Measurement of glycated hemoglobin (HbA1c), the most widely accepted indicator of long-term glycemic exposure, is central for the diagnosis and management of diabetes mellitus. Levels of HbA1c track epidemiologically with diabetic complications, and glycemic control, as reflected by HbA1c reduction, results in decreased risk of microvascular complications, including diabetic kidney disease, neuropathy, and retinopathy. The relationship between HbA1c reduction and cardiovascular disease prevention in patients with diabetes is more complex, with data from large randomized trials published over the past decade providing clear evidence that lowering of HbA1c per se is an inadequate marker for a therapeutic regimen's impact on cardiovascular outcomes and patient survival. Recent revisions in professional society guidelines moved away from uniform recommendations and toward a more nuanced, patient-centered approach to HbA1c therapeutic targets. The context and key evidence underpinning these recent changes are discussed in this paper, alongside a brief overview of HbA1c contemporary assays and their limitations.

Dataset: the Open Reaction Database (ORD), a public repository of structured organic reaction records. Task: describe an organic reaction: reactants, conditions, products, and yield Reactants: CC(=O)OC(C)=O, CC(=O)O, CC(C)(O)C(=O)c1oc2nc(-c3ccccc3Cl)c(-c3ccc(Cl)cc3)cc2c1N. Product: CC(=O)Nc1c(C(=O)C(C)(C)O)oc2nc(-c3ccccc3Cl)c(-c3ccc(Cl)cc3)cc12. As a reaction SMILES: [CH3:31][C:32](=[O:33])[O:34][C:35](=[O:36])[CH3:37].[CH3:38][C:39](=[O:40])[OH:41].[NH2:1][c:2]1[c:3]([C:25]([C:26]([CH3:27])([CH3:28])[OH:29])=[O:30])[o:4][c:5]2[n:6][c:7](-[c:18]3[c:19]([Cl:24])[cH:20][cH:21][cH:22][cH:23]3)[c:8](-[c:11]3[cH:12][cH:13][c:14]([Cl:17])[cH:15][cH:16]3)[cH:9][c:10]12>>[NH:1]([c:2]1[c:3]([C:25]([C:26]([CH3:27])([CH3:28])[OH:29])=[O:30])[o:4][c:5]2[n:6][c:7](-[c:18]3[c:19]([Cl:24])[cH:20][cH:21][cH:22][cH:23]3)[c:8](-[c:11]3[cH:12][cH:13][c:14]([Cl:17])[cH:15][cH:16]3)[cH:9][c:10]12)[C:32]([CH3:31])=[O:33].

- diabetes mellitus
- macrovascular complications
ASJC Scopus subject areas
- Cardiology and Cardiovascular Medicine